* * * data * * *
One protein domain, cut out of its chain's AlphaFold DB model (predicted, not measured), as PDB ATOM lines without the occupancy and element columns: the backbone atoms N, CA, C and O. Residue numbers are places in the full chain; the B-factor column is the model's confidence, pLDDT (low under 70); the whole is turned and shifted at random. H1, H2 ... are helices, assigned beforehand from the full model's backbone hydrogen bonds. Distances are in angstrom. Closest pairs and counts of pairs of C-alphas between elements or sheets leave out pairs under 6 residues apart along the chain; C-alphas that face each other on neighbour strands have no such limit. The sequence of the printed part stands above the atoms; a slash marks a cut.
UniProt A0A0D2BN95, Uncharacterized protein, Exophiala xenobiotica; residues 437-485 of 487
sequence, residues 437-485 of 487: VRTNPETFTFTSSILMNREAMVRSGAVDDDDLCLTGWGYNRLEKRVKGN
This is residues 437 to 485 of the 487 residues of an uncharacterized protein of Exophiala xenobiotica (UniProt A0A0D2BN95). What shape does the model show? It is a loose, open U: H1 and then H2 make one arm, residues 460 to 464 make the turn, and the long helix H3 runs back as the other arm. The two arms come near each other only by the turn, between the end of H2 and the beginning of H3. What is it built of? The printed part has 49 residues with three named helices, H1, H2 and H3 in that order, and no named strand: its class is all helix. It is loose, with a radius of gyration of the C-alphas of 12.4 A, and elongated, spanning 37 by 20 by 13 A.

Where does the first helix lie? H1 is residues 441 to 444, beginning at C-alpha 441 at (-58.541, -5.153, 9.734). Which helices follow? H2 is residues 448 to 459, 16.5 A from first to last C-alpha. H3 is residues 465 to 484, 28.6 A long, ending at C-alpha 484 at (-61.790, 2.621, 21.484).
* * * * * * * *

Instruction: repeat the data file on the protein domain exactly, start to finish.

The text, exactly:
One protein domain, cut out of its chain's AlphaFold DB model (predicted, not measured), as PDB ATOM lines without the occupancy and element columns: the backbone atoms N, CA, C and O. Residue numbers are places in the full chain; the B-factor column is the model's confidence, pLDDT (low under 70); the whole is turned and shifted at random. H1, H2 ... are helices, assigned beforehand from the full model's backbone hydrogen bonds. Distances are in angstrom. Closest pairs and counts of pairs of C-alphas between elements or sheets leave out pairs under 6 residues apart along the chain; C-alphas that face each other on neighbour strands have no such limit. The sequence of the printed part stands above the atoms; a slash marks a cut.
UniProt A0A0D2BN95, Uncharacterized protein, Exophiala xenobiotica; residues 437-485 of 487
sequence, residues 437-485 of 487: VRTNPETFTFTSSILMNREAMVRSGAVDDDDLCLTGWGYNRLEKRVKGN
This is residues 437 to 485 of the 487 residues of an uncharacterized protein of Exophiala xenobiotica (UniProt A0A0D2BN95). What shape does the model show? It is a loose, open U: H1 and then H2 make one arm, residues 460 to 464 make the turn, and the long helix H3 runs back as the other arm. The two arms come near each other only by the turn, between the end of H2 and the beginning of H3. What is it built of? The printed part has 49 residues with three named helices, H1, H2 and H3 in that order, and no named strand: its class is all helix. It is loose, with a radius of gyration of the C-alphas of 12.4 A, and elongated, spanning 37 by 20 by 13 A.

Where does the first helix lie? H1 is residues 441 to 444, beginning at C-alpha 441 at (-58.541, -5.153, 9.734). Which helices follow? H2 is residues 448 to 459, 16.5 A from first to last C-alpha. H3 is residues 465 to 484, 28.6 A long, ending at C-alpha 484 at (-61.790, 2.621, 21.484).